September 2010 Philippine Supreme Court Decisions on Political Law

Here are selected September 2010 rulings of the Supreme Court of the Philippines on political law:

Constitutional Law

Constitutionality; Presidential Proclamation 310; inalienable lands.  The Court declared as unconstitutional Presidential Proclamation 310, which took 670 hectares from petitioner’s registered lands for distribution to indigenous peoples and cultural communities, on the basis that such lands are inalienable, being part of the functions of an educational institution.  It did not matter that it was President Arroyo who, in this case, attempted by proclamation to appropriate the lands for distribution to indigenous peoples and cultural communities.  The lands by their character have become inalienable from the moment President Garcia dedicated them for petitioner’s use in scientific and technological research in the field of agriculture.  They have ceased to be alienable public lands.  Central Mindanao University, etc. vs. The Hon. Executive Secretary, et al. G.R. No. 184869, September 21, 2010.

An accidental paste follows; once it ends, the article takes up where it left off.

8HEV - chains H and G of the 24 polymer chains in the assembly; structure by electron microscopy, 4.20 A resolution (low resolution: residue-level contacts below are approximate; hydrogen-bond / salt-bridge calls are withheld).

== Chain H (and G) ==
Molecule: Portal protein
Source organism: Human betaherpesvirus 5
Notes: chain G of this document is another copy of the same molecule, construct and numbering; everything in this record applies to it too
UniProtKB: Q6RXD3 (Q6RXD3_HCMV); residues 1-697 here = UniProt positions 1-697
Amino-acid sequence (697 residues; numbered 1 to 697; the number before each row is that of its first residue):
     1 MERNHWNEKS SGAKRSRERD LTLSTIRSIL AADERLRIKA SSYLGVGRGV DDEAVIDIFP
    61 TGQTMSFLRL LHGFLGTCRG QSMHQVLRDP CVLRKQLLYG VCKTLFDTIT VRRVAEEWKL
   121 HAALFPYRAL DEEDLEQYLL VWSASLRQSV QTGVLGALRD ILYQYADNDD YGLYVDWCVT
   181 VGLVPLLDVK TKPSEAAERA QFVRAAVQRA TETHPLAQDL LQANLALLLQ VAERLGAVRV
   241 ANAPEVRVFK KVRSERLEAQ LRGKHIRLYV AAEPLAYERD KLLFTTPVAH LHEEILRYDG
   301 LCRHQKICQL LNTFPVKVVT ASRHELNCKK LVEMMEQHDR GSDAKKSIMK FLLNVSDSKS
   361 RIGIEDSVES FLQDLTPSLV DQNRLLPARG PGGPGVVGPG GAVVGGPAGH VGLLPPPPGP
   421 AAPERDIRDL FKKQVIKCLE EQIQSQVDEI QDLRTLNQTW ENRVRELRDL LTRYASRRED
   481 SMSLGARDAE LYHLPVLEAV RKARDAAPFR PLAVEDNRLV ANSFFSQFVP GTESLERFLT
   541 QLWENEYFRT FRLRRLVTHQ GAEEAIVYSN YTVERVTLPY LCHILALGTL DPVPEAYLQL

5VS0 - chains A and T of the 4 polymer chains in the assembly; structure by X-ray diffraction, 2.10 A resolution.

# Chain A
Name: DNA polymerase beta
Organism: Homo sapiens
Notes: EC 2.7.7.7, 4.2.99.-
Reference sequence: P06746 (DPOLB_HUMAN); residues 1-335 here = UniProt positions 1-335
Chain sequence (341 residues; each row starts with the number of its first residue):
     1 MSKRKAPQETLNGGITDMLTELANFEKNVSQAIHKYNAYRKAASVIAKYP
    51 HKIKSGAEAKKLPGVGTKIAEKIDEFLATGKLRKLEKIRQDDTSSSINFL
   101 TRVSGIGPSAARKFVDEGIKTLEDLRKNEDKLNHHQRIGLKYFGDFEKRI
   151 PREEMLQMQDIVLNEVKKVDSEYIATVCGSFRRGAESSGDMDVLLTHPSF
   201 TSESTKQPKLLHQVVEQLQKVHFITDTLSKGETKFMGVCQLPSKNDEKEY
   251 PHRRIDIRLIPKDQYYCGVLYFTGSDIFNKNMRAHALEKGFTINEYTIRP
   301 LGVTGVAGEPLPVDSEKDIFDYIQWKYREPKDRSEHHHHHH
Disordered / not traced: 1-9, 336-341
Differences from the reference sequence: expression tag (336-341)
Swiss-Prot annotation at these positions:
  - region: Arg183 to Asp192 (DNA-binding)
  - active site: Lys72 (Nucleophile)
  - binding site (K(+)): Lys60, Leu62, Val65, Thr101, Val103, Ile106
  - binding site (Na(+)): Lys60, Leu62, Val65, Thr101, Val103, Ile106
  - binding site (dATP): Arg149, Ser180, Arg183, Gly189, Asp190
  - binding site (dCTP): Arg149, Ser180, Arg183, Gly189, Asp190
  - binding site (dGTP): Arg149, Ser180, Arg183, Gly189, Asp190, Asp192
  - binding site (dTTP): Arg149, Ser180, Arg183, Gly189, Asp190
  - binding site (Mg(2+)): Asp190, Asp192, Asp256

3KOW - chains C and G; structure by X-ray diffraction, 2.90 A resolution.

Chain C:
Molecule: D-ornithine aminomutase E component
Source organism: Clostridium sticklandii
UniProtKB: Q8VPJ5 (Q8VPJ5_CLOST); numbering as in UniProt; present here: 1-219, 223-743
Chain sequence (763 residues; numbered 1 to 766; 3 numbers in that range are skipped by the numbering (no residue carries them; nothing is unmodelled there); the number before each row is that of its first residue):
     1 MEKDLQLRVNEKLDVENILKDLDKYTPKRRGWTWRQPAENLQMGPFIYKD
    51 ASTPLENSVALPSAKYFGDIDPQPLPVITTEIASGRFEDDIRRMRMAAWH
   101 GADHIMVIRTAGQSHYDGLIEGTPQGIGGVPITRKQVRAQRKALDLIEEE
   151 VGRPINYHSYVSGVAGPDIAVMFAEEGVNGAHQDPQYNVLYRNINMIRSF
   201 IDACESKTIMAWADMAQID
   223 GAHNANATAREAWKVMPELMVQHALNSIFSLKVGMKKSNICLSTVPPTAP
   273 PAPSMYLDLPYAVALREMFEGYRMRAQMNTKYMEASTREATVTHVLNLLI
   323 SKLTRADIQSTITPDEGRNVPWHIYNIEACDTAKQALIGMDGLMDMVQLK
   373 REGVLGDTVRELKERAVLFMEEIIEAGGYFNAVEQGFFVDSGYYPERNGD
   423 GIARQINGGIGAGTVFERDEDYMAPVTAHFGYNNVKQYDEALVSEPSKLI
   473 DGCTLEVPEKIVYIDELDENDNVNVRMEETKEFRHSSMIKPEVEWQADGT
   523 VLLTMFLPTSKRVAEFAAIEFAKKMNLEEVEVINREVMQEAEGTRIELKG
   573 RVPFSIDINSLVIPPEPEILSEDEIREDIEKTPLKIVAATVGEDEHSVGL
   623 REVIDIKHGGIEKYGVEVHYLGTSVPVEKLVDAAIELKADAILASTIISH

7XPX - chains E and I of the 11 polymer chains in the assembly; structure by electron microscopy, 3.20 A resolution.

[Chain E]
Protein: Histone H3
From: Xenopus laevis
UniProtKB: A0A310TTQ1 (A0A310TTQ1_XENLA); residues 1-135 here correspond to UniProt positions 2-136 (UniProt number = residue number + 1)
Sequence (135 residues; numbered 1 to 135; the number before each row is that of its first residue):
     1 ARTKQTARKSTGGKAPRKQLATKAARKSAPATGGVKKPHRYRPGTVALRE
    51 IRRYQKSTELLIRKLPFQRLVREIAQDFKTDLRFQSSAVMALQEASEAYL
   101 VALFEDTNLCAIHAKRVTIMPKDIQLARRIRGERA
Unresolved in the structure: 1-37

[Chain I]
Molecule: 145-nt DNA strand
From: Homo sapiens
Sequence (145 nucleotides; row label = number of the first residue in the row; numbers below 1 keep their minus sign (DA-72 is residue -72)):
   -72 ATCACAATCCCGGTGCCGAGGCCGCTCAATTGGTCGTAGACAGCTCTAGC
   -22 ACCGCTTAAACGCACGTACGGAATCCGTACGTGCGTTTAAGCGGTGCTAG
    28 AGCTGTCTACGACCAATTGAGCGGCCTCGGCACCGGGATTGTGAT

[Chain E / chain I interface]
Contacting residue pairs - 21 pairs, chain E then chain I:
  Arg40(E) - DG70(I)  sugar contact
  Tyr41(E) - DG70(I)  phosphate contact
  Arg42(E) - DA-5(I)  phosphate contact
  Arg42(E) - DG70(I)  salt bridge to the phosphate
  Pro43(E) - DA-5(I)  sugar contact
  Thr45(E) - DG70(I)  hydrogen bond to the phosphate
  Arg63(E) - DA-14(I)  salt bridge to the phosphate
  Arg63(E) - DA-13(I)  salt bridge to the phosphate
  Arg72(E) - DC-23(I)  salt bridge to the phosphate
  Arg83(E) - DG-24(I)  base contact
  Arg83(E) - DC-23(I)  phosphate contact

Constitutionality; Retail Trade Liberalization Act of 2000.  The Court dismissed petitioners’ argument that Republic Act No. 8762, known as the Retail Trade Liberalization Act of 200, violates the mandate of the 1987 Constitution for the State to develop a self-reliant and independent national economy effectively controlled by Filipinos.  The provisions of Article II of the 1987 Constitution, the declarations of principles and state policies, are not self-executing.  Legislative failure to pursue such policies cannot give rise to a cause of action in the courts.  Further, while Section 19, Article II of the 1987 Constitution requires the development of a self-reliant and independent national economy effectively controlled by Filipino entrepreneurs, it does not impose a policy of Filipino monopoly of the economic environment.  The objective is simply to prohibit foreign powers or interests from maneuvering our economic policies and ensure that Filipinos are given preference in all areas of development.  The 1987 Constitution takes into account the realities of the outside world as it requires the pursuit of a trade policy that serves the general welfare and utilizes all forms and arrangements of exchange on the basis of equality and reciprocity; and speaks of industries which are competitive in both domestic and foreign markets as well as of the protection of Filipino enterprises against unfair foreign competition and trade practices.  Thus, while the Constitution mandates a bias in favor of Filipino goods, services, labor and enterprises, it also recognizes the need for business exchange with the rest of the world on the bases of equality and reciprocity and limits protection of Filipino enterprises only against foreign competition and trade practices that are unfair.  In other words, the 1987 Constitution does not rule out the entry of foreign investments, goods, and services. While it does not encourage their unlimited entry into the country, it does not prohibit them either.  In fact, it allows an exchange on the basis of equality and reciprocity, frowning only on foreign competition that is unfair. The key, as in all economies in the world, is to strike a balance between protecting local businesses and allowing the entry of foreign investments and services.  More important, Section 10, Article XII of the 1987 Constitution gives Congress the discretion to reserve to Filipinos certain areas of investments upon the recommendation of the National Economic and Development Authority and when the national interest requires.  Thus, Congress can determine what policy to pass and when to pass it depending on the economic exigencies.  It can enact laws allowing the entry of foreigners into certain industries not reserved by the Constitution to Filipino citizens.  In this case, Congress has decided to open certain areas of the retail trade business to foreign investments instead of reserving them exclusively to Filipino citizens.